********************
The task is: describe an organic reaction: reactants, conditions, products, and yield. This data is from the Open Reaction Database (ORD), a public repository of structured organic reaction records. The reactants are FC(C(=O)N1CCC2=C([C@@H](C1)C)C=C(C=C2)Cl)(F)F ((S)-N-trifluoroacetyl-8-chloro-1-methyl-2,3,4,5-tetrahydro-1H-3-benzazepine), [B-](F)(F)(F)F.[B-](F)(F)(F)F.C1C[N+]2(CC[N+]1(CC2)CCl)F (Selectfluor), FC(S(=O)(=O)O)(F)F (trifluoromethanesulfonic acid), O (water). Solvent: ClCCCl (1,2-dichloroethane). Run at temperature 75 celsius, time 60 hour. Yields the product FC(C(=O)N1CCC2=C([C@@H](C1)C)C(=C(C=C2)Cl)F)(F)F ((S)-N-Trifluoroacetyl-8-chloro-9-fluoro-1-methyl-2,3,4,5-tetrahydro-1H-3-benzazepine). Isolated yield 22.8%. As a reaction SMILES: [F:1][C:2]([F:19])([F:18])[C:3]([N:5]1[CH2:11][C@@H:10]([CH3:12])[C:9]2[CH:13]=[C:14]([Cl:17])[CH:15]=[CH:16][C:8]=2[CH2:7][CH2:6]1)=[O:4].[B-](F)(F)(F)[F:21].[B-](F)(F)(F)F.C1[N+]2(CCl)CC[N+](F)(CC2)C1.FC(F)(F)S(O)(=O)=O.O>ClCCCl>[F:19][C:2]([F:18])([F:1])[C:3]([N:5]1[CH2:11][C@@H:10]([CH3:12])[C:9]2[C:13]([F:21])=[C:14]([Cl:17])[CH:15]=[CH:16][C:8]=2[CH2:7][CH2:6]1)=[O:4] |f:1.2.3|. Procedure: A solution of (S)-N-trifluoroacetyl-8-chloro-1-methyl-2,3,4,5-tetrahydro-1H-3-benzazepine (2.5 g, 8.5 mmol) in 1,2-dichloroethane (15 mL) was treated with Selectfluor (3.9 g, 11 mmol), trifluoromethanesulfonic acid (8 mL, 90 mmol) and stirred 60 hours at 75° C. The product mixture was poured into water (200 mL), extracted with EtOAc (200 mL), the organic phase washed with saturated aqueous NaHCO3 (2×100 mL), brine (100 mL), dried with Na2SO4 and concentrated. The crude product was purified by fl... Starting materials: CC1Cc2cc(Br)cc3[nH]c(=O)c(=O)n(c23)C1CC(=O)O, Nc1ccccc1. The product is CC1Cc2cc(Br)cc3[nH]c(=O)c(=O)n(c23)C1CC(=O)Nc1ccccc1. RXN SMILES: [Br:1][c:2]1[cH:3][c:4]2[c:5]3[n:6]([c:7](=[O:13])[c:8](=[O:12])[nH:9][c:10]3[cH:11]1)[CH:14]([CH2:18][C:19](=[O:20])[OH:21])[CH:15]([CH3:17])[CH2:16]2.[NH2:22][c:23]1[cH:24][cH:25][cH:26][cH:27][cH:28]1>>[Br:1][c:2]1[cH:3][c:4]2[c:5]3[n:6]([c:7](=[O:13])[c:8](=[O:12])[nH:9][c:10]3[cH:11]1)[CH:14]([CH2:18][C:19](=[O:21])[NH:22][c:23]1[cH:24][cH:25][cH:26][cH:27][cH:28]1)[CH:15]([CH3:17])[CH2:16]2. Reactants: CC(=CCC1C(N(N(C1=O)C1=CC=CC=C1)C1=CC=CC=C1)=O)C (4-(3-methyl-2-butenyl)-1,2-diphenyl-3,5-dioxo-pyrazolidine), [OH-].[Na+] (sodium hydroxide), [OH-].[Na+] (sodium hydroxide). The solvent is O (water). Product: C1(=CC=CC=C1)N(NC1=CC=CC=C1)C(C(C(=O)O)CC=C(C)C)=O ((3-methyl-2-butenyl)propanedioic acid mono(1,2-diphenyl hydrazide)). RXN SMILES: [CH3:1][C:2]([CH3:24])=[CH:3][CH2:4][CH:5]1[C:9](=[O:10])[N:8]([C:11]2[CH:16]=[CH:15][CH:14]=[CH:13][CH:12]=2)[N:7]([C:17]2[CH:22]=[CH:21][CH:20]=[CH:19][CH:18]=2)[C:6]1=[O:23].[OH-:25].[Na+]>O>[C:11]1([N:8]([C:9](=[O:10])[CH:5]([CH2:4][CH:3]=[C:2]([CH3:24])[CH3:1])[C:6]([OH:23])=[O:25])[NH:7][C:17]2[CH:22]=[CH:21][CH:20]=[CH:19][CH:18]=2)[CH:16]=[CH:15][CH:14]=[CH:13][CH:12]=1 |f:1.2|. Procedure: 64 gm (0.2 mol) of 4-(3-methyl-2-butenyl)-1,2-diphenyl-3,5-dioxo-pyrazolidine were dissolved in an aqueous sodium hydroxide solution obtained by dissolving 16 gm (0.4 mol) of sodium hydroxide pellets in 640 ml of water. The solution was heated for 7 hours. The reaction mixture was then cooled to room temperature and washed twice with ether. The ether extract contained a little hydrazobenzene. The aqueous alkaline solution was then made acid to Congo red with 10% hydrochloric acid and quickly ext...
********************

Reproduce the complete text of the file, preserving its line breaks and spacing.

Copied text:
The task is: describe an organic reaction: reactants, conditions, products, and yield. This data is from the Open Reaction Database (ORD), a public repository of structured organic reaction records. The reactants are FC(C(=O)N1CCC2=C([C@@H](C1)C)C=C(C=C2)Cl)(F)F ((S)-N-trifluoroacetyl-8-chloro-1-methyl-2,3,4,5-tetrahydro-1H-3-benzazepine), [B-](F)(F)(F)F.[B-](F)(F)(F)F.C1C[N+]2(CC[N+]1(CC2)CCl)F (Selectfluor), FC(S(=O)(=O)O)(F)F (trifluoromethanesulfonic acid), O (water). Solvent: ClCCCl (1,2-dichloroethane). Run at temperature 75 celsius, time 60 hour. Yields the product FC(C(=O)N1CCC2=C([C@@H](C1)C)C(=C(C=C2)Cl)F)(F)F ((S)-N-Trifluoroacetyl-8-chloro-9-fluoro-1-methyl-2,3,4,5-tetrahydro-1H-3-benzazepine). Isolated yield 22.8%. As a reaction SMILES: [F:1][C:2]([F:19])([F:18])[C:3]([N:5]1[CH2:11][C@@H:10]([CH3:12])[C:9]2[CH:13]=[C:14]([Cl:17])[CH:15]=[CH:16][C:8]=2[CH2:7][CH2:6]1)=[O:4].[B-](F)(F)(F)[F:21].[B-](F)(F)(F)F.C1[N+]2(CCl)CC[N+](F)(CC2)C1.FC(F)(F)S(O)(=O)=O.O>ClCCCl>[F:19][C:2]([F:18])([F:1])[C:3]([N:5]1[CH2:11][C@@H:10]([CH3:12])[C:9]2[C:13]([F:21])=[C:14]([Cl:17])[CH:15]=[CH:16][C:8]=2[CH2:7][CH2:6]1)=[O:4] |f:1.2.3|. Procedure: A solution of (S)-N-trifluoroacetyl-8-chloro-1-methyl-2,3,4,5-tetrahydro-1H-3-benzazepine (2.5 g, 8.5 mmol) in 1,2-dichloroethane (15 mL) was treated with Selectfluor (3.9 g, 11 mmol), trifluoromethanesulfonic acid (8 mL, 90 mmol) and stirred 60 hours at 75° C. The product mixture was poured into water (200 mL), extracted with EtOAc (200 mL), the organic phase washed with saturated aqueous NaHCO3 (2×100 mL), brine (100 mL), dried with Na2SO4 and concentrated. The crude product was purified by fl... Starting materials: CC1Cc2cc(Br)cc3[nH]c(=O)c(=O)n(c23)C1CC(=O)O, Nc1ccccc1. The product is CC1Cc2cc(Br)cc3[nH]c(=O)c(=O)n(c23)C1CC(=O)Nc1ccccc1. RXN SMILES: [Br:1][c:2]1[cH:3][c:4]2[c:5]3[n:6]([c:7](=[O:13])[c:8](=[O:12])[nH:9][c:10]3[cH:11]1)[CH:14]([CH2:18][C:19](=[O:20])[OH:21])[CH:15]([CH3:17])[CH2:16]2.[NH2:22][c:23]1[cH:24][cH:25][cH:26][cH:27][cH:28]1>>[Br:1][c:2]1[cH:3][c:4]2[c:5]3[n:6]([c:7](=[O:13])[c:8](=[O:12])[nH:9][c:10]3[cH:11]1)[CH:14]([CH2:18][C:19](=[O:21])[NH:22][c:23]1[cH:24][cH:25][cH:26][cH:27][cH:28]1)[CH:15]([CH3:17])[CH2:16]2. Reactants: CC(=CCC1C(N(N(C1=O)C1=CC=CC=C1)C1=CC=CC=C1)=O)C (4-(3-methyl-2-butenyl)-1,2-diphenyl-3,5-dioxo-pyrazolidine), [OH-].[Na+] (sodium hydroxide), [OH-].[Na+] (sodium hydroxide). The solvent is O (water). Product: C1(=CC=CC=C1)N(NC1=CC=CC=C1)C(C(C(=O)O)CC=C(C)C)=O ((3-methyl-2-butenyl)propanedioic acid mono(1,2-diphenyl hydrazide)). RXN SMILES: [CH3:1][C:2]([CH3:24])=[CH:3][CH2:4][CH:5]1[C:9](=[O:10])[N:8]([C:11]2[CH:16]=[CH:15][CH:14]=[CH:13][CH:12]=2)[N:7]([C:17]2[CH:22]=[CH:21][CH:20]=[CH:19][CH:18]=2)[C:6]1=[O:23].[OH-:25].[Na+]>O>[C:11]1([N:8]([C:9](=[O:10])[CH:5]([CH2:4][CH:3]=[C:2]([CH3:24])[CH3:1])[C:6]([OH:23])=[O:25])[NH:7][C:17]2[CH:22]=[CH:21][CH:20]=[CH:19][CH:18]=2)[CH:16]=[CH:15][CH:14]=[CH:13][CH:12]=1 |f:1.2|. Procedure: 64 gm (0.2 mol) of 4-(3-methyl-2-butenyl)-1,2-diphenyl-3,5-dioxo-pyrazolidine were dissolved in an aqueous sodium hydroxide solution obtained by dissolving 16 gm (0.4 mol) of sodium hydroxide pellets in 640 ml of water. The solution was heated for 7 hours. The reaction mixture was then cooled to room temperature and washed twice with ether. The ether extract contained a little hydrazobenzene. The aqueous alkaline solution was then made acid to Congo red with 10% hydrochloric acid and quickly ext...